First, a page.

A Medieval bow is usually made by the shooter. They are made to a general design from between 11th and 15th centuries. Modern materials are permitted, but if used they must be covered by a binding, preferably of leather. Metal prods must also be bound for safety – the bow shown is not in a safe shooting condition as the prod is not bound.

OUTDOOR rounds use a single 60cm face with 30 scoring shots at each distance.

Target                    65m/55m/45m

Sport bows            55m/45m/35m

Medieval                40m/30m/20m

For Individual Matchplay and Team Matchplay the middle distance is used.

INDOOR rounds, all classes, use a vegas face and have 60 scoring shots.

18m with a 40cm or 18m with a 25cm or 25m with a 40cm target.

At World Championships there may be Forest, 3D or Bushland rounds, too.

An Assisted (disabled) shooter must use a spring mounted on a tripod and an assistant to load the bow. Over the years at Rugby Sport for the disabled (RSDA) we have had 8 arbalists who have held World Records.

I took up the sport 25 years ago at RSDA when I married John as it was boring to watch. My training outdoors is at Rugby Bowmen or Nuneaton Archers. I am a WCSA International Judge, National coach and the Recorder for the WCSA.

Unfortunately, few archery clubs allow crossbow shooting although, in Archery GB rules a bow up to 95lb with no scope is permitted. With two 60cm faces on the boss, there is no wear to the centre. The speed (220fps) of my 95lb Target crossbow bolts is less than that of a compound archery bow.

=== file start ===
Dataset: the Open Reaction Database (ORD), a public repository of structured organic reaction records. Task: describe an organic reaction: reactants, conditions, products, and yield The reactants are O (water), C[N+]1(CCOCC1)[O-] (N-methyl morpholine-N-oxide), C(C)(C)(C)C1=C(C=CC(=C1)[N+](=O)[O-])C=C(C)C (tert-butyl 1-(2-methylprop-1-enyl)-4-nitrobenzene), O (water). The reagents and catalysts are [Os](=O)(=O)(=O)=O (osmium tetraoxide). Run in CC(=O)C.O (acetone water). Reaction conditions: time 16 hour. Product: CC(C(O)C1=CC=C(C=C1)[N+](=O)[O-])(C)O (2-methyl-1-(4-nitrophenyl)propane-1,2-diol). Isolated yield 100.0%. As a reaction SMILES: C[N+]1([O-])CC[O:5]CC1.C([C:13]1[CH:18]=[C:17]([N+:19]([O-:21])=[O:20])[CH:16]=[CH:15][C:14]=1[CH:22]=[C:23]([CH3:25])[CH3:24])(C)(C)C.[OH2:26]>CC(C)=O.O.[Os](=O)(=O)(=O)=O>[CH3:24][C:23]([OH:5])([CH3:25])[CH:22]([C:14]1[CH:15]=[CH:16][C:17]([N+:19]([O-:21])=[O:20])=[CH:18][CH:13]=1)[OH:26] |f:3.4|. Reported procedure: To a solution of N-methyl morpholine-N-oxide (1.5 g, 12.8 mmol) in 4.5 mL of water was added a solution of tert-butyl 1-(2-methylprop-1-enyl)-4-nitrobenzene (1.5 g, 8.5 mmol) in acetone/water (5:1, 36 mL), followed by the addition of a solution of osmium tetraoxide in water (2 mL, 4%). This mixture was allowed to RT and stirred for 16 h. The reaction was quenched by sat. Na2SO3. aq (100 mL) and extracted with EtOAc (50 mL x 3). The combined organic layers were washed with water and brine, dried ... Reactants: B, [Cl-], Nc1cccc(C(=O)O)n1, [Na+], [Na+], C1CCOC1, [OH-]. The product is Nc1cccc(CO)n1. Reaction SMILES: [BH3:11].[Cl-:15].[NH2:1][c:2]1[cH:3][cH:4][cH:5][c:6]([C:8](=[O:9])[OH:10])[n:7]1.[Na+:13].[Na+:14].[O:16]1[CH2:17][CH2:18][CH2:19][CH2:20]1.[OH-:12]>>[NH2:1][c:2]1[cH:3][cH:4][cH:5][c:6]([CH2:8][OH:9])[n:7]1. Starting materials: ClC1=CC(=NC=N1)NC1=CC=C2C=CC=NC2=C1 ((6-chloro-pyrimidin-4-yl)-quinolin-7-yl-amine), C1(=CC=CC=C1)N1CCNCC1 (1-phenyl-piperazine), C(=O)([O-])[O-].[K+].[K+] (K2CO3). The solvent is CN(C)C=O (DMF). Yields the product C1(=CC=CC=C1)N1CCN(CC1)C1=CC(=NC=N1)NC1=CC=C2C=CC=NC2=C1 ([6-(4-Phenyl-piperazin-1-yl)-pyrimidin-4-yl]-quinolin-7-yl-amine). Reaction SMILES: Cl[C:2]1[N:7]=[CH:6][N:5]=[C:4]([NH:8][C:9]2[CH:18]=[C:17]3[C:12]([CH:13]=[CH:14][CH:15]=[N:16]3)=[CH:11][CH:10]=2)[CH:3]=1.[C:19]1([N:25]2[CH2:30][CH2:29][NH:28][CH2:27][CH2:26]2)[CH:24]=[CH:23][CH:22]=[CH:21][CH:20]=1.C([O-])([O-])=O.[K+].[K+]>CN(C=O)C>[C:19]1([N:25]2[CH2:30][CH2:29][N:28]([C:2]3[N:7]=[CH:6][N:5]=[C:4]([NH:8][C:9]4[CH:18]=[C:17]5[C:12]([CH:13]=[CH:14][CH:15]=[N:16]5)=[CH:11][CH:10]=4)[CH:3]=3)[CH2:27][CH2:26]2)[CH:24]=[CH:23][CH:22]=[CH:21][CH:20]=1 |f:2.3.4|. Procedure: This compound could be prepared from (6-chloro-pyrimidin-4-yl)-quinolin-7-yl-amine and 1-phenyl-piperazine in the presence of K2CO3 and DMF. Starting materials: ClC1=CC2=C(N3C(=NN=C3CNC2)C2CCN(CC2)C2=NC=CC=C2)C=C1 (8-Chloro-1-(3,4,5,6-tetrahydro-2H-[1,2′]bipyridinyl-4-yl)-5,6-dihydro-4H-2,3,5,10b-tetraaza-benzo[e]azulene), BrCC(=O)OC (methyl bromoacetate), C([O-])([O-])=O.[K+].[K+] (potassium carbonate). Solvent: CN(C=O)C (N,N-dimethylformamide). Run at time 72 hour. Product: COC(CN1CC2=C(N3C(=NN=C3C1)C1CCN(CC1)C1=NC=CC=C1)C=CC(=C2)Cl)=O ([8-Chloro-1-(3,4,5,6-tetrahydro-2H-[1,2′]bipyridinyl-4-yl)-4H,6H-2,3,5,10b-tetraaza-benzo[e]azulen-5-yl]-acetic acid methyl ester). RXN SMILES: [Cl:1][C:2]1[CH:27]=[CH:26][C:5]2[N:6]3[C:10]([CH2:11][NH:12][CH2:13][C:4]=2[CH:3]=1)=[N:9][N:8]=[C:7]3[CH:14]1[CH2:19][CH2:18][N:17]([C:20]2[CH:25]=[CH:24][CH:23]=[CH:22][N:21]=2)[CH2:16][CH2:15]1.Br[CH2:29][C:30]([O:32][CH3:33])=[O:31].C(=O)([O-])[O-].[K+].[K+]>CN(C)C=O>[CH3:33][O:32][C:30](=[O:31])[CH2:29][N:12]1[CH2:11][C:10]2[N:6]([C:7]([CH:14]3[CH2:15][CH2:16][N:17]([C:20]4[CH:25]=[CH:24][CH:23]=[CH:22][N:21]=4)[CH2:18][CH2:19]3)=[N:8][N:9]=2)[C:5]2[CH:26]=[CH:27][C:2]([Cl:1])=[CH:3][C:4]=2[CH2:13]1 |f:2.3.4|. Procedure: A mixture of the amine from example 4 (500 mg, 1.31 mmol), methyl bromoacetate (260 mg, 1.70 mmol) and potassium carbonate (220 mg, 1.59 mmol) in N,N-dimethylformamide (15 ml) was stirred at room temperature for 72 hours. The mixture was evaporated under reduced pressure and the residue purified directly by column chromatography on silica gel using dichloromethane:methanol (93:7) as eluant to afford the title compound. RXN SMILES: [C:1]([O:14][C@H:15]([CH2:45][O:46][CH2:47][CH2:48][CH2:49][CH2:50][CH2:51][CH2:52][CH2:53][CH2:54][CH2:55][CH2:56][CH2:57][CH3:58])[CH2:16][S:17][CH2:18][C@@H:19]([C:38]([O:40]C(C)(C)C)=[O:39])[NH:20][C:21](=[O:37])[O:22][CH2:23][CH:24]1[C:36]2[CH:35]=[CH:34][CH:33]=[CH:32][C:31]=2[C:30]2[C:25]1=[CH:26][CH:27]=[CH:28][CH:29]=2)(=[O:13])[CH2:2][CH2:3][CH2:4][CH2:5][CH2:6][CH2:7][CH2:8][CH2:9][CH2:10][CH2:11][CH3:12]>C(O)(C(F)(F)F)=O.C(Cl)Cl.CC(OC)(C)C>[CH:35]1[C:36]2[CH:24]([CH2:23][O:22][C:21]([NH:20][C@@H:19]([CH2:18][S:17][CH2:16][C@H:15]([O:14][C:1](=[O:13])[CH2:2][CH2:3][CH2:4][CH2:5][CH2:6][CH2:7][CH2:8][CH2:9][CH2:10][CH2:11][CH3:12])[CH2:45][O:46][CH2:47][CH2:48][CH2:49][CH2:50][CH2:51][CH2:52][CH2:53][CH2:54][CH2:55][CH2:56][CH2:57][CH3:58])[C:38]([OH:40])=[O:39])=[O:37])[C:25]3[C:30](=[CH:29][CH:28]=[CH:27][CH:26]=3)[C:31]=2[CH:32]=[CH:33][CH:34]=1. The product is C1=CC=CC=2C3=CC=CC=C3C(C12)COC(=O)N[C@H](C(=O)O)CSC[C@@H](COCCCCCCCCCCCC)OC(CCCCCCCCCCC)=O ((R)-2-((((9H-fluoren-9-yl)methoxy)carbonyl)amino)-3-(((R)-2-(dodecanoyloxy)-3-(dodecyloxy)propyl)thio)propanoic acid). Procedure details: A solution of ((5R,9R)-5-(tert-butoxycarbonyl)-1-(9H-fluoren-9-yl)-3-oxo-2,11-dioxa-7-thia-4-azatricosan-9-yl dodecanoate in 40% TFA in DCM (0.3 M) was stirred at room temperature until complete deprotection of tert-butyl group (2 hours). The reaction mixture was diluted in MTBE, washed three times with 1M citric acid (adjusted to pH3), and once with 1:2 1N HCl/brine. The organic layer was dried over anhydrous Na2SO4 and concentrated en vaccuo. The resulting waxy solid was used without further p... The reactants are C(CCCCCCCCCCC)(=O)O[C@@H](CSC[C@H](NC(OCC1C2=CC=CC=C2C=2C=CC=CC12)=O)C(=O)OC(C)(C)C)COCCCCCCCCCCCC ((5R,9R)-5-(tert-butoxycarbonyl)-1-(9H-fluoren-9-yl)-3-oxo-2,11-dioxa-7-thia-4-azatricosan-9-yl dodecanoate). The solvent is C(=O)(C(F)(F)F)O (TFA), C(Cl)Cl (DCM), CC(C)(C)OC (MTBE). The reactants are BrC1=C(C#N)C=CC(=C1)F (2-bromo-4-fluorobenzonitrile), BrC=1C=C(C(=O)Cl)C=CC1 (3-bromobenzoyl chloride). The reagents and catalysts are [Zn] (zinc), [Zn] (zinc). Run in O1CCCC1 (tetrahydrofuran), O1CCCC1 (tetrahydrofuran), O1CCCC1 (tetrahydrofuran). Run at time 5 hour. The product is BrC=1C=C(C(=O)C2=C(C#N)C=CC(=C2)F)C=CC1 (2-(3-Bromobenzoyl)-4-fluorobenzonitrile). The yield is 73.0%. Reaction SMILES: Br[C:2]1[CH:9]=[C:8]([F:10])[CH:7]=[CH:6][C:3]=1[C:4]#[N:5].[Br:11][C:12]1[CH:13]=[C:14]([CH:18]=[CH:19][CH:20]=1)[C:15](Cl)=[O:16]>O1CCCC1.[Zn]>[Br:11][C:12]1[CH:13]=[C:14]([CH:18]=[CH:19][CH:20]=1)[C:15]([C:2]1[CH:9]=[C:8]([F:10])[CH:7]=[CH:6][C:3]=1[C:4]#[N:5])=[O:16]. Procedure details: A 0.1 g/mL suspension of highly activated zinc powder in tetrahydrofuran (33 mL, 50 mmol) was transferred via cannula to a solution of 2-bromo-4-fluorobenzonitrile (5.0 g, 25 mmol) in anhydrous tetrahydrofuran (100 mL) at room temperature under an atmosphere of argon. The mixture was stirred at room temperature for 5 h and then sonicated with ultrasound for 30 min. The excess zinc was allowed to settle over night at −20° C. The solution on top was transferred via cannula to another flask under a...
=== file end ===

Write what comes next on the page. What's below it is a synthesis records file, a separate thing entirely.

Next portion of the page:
In 2003 when the WCSA was formed, ‘assisted’ shooters were included and I no longer had to shoot as a guest with the IAU. I have won every event in the ‘assisted’ female division (I shoot from a wheelchair due to a spinal condition) and am delighted to hold 43 World Championship Records, 49 World Records and 42 European Records. 

Last year I was recovering from an operation to remove a growth from my right deltoid muscle. This meant that I was unable to handle the weight of my Target bow. I did go to the World Championships at Ennigerloh in Germany but had to shoot a physically lighter Sport Standard bow. We shot in blistering heat at the beginning of June. I understand that it was pouring with rain in the UK. I shot in the main two-day competition. I won the competition for Assisted Standard bows, and set three distance records, the single day record, and the two-day record. These were World Championship, World, and European records.

Graeme Mooney (a right arm amputee) and I, pictured right, won the Assisted Team competition. We also set 5 World Championship, World and European Records.

For the third day I joined the Judging team for the individual and team Match Play competitions. The NCF entered a team of novices for the Match Play to give them the experience. In the first round they met the favourites (Germany) and thrashed them. In the final against Sweden the teams were tied after three ends. The match was decided on a single end shoot off. The NCF team won the Gold.

In 2021 the next World Championship is due to take place in Fort Lauderdale, Florida, in USA and I hope that we shall take a team there.

The assistance of the Worshipful Company of Fletchers has helped to make all of this possible, for which I and members of RSDA are extremely grateful. I thoroughly enjoy my shooting and hope to continue for years to come.

                     Iris Bingham